Home. Made. Podcast Episode 6 graphic book

Like Father…

April 16, 2024


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Our relationships with our parents in childhood don’t always end up being what we would’ve hoped. In this episode of Home. Made., we hear from two people who got a chance to get to know their dads again in adulthood.

Going Home To The Family Business

Our first story begins with Henry Kalebjian, who had a problem: he had no one to take over the San Francisco coffee shop that he had spent decades building and pouring his heart, soul and all of his time into.

In Armenian culture, there’s often an understanding that children will one day take over the family business. But Henry’s adult son Hrag wasn’t interested in that.

Hrag hated having to go work at the coffee shop when he was a kid. His dad would take him there on the weekends, when he’d rather be doing other things. During the week, his dad was so busy with the shop that he had little time to spend with Hrag.

“My dad was working 7 days a week, so I missed out on playing soccer with my dad or going to the park with my dad,” Hrag says in this episode.

After college, Hrag ended up in a corporate career that kept him similarly busy. And it wore on him. Eventually, going home to take over the family business didn’t seem like such a bad idea.

But when he finally did join his dad at Henry’s House of Coffee in 2013, Hrag and Henry struggled to see eye-to-eye on the direction the business should take.

Henry and Hrag.

Henry and Hrag Kalebjian

Hrag wanted to make things more efficient, but Henry didn’t want to change the way he’d been running his business since the ’80s.

“You’re an 80-year-old man, 50, 60 years you built something,” Henry says in the episode. “Somebody comes and takes it away from you. How do you feel? It hurts you.”

If they wanted the business to be successful – and, perhaps more importantly, if they wanted to make up for the quality time they rarely got when Hrag was a kid – they’d need to learn how to work together.

On The Road With Dad

A few years ago, Holly Patton decided to take a road trip with her dad.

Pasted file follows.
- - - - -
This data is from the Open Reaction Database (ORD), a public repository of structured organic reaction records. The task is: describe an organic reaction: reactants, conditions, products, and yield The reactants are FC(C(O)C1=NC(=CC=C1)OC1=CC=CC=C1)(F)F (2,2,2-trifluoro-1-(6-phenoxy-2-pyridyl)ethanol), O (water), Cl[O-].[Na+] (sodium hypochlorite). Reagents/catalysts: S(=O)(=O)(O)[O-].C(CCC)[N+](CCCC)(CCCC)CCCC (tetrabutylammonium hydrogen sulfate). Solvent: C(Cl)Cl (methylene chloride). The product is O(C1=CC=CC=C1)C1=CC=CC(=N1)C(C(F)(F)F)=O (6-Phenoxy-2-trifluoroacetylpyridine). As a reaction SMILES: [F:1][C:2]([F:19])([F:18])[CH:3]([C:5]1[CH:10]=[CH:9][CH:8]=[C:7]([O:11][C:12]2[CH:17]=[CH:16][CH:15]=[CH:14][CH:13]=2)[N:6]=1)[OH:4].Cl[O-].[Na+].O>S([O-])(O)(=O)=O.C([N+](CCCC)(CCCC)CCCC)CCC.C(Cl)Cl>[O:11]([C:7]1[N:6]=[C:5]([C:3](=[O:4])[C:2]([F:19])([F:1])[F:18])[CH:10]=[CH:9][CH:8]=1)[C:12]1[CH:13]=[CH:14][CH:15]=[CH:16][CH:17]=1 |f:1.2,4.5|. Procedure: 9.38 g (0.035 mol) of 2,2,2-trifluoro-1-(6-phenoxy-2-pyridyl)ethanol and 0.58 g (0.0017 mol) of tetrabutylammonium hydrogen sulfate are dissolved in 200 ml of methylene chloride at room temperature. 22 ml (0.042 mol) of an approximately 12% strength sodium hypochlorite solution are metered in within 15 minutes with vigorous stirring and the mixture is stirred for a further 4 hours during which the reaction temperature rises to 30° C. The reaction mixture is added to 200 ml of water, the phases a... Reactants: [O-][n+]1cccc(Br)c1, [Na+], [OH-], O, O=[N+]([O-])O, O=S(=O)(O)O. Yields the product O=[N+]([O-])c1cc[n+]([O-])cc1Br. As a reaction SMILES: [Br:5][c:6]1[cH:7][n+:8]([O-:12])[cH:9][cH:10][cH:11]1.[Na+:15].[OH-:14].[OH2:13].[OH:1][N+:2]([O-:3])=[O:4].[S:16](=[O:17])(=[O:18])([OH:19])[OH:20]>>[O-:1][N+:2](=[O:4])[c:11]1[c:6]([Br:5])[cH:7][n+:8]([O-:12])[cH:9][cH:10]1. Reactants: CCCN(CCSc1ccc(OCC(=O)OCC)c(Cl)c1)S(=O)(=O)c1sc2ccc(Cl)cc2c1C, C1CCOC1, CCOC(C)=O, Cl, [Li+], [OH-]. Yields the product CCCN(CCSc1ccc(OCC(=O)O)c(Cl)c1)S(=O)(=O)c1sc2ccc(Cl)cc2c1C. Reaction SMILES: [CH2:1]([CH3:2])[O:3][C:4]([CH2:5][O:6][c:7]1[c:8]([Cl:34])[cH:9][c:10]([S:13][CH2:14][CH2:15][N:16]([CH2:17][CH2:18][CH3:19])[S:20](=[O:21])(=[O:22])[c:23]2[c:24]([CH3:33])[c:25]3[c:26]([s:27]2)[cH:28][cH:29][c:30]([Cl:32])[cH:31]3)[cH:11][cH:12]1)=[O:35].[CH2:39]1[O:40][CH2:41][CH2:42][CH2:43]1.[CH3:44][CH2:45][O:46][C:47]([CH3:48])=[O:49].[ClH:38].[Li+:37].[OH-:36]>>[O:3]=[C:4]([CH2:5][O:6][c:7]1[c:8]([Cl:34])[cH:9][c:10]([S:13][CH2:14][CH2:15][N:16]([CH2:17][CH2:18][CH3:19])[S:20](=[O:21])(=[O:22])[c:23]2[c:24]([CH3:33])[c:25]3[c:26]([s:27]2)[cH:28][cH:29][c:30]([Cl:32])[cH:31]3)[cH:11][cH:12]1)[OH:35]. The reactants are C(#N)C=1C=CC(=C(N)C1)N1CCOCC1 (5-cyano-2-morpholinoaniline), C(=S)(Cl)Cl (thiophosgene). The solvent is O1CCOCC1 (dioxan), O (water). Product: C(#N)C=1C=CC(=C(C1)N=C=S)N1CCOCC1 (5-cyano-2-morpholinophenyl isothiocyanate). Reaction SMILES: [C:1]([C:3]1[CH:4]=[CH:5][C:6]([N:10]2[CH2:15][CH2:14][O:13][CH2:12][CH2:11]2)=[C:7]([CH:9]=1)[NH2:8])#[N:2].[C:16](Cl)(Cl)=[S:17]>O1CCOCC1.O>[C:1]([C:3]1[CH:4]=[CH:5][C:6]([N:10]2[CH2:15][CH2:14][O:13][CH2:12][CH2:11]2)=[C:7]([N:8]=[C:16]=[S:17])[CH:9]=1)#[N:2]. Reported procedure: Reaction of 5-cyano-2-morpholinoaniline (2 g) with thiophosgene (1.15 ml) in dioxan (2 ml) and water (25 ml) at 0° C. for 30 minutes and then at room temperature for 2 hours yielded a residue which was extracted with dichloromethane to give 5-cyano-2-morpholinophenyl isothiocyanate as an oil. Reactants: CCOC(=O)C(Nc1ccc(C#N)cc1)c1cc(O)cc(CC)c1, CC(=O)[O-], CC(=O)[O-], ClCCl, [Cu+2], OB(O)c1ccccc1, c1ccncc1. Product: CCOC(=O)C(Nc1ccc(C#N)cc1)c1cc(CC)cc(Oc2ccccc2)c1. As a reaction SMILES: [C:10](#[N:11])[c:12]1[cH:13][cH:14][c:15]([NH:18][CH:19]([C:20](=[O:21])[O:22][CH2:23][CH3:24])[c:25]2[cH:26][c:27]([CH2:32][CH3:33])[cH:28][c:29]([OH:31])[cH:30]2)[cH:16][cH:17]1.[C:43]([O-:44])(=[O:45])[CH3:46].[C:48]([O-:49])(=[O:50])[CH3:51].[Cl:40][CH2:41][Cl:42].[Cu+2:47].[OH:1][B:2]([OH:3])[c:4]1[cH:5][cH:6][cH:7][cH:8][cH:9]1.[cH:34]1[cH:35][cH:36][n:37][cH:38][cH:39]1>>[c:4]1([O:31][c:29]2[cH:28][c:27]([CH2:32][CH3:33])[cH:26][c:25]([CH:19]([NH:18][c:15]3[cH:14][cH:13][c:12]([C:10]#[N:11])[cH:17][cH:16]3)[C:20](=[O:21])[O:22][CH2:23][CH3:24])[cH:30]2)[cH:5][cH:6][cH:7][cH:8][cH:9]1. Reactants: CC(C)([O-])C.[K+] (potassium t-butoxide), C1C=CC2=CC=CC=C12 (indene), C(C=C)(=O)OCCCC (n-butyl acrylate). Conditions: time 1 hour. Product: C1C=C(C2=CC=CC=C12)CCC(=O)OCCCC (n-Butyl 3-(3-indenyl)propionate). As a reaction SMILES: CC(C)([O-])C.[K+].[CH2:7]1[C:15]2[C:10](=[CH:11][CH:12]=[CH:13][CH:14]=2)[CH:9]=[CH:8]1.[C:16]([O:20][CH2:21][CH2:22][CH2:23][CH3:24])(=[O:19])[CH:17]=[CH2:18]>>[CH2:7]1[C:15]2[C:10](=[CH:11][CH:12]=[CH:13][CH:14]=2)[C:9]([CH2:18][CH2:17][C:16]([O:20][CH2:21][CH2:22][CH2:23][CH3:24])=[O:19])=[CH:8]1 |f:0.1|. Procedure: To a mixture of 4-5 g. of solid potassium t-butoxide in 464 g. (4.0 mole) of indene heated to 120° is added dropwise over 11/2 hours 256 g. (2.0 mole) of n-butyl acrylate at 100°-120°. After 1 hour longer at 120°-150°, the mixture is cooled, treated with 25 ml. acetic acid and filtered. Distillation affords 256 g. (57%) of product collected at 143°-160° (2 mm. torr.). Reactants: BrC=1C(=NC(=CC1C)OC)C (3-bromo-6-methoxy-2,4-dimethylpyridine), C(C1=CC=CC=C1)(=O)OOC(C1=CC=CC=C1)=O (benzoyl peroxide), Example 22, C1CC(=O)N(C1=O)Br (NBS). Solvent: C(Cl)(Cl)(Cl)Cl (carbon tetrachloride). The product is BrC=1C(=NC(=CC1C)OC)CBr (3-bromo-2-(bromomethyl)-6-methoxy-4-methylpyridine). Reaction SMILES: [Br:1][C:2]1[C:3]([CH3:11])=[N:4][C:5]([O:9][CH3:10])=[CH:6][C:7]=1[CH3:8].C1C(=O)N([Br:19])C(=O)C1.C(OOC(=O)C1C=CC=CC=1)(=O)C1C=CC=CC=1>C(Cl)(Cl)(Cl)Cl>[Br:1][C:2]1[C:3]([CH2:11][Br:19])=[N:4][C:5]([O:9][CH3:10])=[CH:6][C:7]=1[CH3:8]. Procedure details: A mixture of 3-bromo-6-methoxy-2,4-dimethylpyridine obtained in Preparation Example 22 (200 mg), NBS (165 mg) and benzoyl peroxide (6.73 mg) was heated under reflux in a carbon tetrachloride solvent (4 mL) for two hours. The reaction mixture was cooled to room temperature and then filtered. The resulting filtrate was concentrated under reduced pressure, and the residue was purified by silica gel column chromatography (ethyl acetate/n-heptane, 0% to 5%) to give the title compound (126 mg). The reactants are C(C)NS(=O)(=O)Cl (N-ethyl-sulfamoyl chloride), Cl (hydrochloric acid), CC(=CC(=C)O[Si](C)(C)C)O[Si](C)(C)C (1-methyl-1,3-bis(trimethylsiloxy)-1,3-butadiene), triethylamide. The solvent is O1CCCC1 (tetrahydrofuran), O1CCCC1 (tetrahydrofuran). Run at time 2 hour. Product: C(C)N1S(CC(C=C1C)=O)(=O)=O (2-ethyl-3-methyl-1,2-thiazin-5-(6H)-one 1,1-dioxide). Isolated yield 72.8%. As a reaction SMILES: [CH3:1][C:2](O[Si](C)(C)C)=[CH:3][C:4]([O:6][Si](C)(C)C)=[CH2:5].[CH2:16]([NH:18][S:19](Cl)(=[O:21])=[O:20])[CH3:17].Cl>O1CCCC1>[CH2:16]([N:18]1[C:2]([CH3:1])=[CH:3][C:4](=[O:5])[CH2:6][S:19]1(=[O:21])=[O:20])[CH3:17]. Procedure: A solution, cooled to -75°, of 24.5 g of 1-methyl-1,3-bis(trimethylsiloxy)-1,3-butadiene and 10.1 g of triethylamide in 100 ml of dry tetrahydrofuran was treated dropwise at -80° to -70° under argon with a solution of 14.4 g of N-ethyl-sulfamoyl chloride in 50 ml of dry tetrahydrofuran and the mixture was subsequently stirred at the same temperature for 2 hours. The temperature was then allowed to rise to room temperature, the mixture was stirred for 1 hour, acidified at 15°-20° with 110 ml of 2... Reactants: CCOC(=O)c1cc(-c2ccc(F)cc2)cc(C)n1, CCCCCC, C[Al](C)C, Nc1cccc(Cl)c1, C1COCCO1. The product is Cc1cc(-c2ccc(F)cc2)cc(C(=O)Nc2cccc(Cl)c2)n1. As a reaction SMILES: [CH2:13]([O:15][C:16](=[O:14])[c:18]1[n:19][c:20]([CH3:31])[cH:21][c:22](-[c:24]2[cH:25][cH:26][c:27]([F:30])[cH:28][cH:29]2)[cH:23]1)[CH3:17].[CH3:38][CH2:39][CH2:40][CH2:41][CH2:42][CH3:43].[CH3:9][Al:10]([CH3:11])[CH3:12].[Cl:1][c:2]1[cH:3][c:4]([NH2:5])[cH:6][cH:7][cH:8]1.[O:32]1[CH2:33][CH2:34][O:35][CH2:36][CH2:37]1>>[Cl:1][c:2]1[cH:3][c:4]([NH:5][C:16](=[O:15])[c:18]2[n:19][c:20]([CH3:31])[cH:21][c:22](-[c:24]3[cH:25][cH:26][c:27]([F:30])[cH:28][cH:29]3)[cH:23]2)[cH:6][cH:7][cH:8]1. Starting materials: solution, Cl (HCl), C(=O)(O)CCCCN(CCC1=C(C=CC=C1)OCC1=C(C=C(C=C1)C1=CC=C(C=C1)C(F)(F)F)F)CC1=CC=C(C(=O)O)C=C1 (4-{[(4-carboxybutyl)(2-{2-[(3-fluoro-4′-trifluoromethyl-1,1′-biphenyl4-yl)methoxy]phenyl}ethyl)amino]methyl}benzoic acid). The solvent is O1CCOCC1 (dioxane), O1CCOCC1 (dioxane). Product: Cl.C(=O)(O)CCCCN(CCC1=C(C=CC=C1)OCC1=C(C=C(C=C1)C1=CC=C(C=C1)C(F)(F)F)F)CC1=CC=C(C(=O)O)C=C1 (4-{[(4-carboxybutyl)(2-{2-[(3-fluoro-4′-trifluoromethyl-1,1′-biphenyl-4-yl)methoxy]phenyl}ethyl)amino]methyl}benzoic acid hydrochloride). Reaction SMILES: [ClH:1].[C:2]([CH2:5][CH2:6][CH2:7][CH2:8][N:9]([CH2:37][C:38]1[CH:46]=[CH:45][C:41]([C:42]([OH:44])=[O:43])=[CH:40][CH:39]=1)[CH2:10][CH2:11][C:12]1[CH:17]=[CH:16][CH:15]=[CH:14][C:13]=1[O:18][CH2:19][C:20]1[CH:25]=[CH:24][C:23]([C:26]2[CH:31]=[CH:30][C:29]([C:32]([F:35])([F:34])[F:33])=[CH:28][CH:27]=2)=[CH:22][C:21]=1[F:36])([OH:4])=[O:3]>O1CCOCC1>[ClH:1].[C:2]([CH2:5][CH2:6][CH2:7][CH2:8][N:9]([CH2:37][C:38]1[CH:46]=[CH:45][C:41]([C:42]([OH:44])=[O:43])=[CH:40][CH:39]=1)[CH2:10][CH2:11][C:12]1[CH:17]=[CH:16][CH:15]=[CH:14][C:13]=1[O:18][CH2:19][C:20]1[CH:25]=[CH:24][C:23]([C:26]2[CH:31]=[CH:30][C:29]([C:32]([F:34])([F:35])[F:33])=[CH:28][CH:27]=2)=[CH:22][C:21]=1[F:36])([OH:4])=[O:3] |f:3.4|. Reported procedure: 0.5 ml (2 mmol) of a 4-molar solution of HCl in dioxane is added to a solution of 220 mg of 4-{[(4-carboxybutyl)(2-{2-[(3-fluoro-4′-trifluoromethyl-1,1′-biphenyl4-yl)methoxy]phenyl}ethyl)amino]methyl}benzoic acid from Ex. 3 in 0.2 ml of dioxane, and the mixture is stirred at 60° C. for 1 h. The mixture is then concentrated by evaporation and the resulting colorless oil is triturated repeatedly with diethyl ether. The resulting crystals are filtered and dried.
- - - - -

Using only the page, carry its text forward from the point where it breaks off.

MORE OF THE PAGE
Holly and her dad had never been particularly close. With eight siblings to compete with, one-on-one time with her parents was hard to come by. But Holly’s dad, Bo, had recently been diagnosed with dementia, and she wanted to capture as many of his memories as she could before they were taken from him.

Though she was nervous to spend so much time alone with a dad she didn’t know all that well, she wanted to take Bo on a tour of his life in Tennessee. They went to his old high school and visited Vanderbilt University, where he played football. He told her stories about college recruiters and meeting her mom.

“And it was truly astounding to see, some of the memories he could come up with, just like names of people,” Holly tells our host, Stephanie Foo. “And he remembered the name of the recruiter from Ole Miss that came to talk to him and the recruiter from the University of Alabama that came. Like just random things.”

He talked about feeling lost after leaving college, not knowing what he wanted to do with his life.

“Some of the feelings he talked about in trying to figure that out resonated with me just because I'm still actively trying to figure things out,” Holly says.

Bo and Holly.

Holly Patton and her dad, Bo. (Photo credit: Erin McCall)

Some memories seemed to come easily to him. Others, such as details of Holly’s childhood, were harder for him to access. This was hard for Holly to hear, but in having these conversations with him, she’s finally been able to properly get to know her dad in a way she wasn’t able to when she was a kid.

In the time since their road trip, they’ve built a stronger relationship. And even though many of his memories are gone, Holly and her dad have been able to create new ones together.

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Episode Transcript

STEPHANIE FOO: About 10 years ago, Henry Kalebjian, a proud coffee shop owner in San Francisco, had a problem. He was getting old and needed help running the place. But his children weren’t interested in the family business. 


HENRY KALEBJIAN: Oh. That's a very, very sad story. I think there will be times I would cry. I would get mad at my kids that they did not take over.


STEPHANIE FOO: Henry had built up Henry’s House of Coffee from nothing. It had kept generations of local residents well caffeinated. 


HENRY KALEBJIAN: Once in a while, I see a young gentleman comes with a kid and turns around and said, “This man, when I was your age, my dad used to come and he used to teach how to make coffee to my dad, and now he taught to me, now he's going to teach you.” It gives me great, great, great pleasure. 


STEPHANIE FOO: Who would take care of his loyal customers? Who would carry on his legacy? After months of lowball offers from unfriendly business types, Henry finally found someone to take over. But then things quickly went sideways. 


HENRY KALEBJIAN: It really hurts me to see how he's changing the store you know? It is my home.


STEPHANIE FOO: The guy ruining his business? His own son. 


STEPHANIE FOO: This is Home. Made., an original podcast by Rocket Mortgage® about the meaning of homes and what we can learn about ourselves in them. I’m Stephanie Foo. In this episode, two people with difficult, distant fathers who decide to go home and rebuild their relationships with them.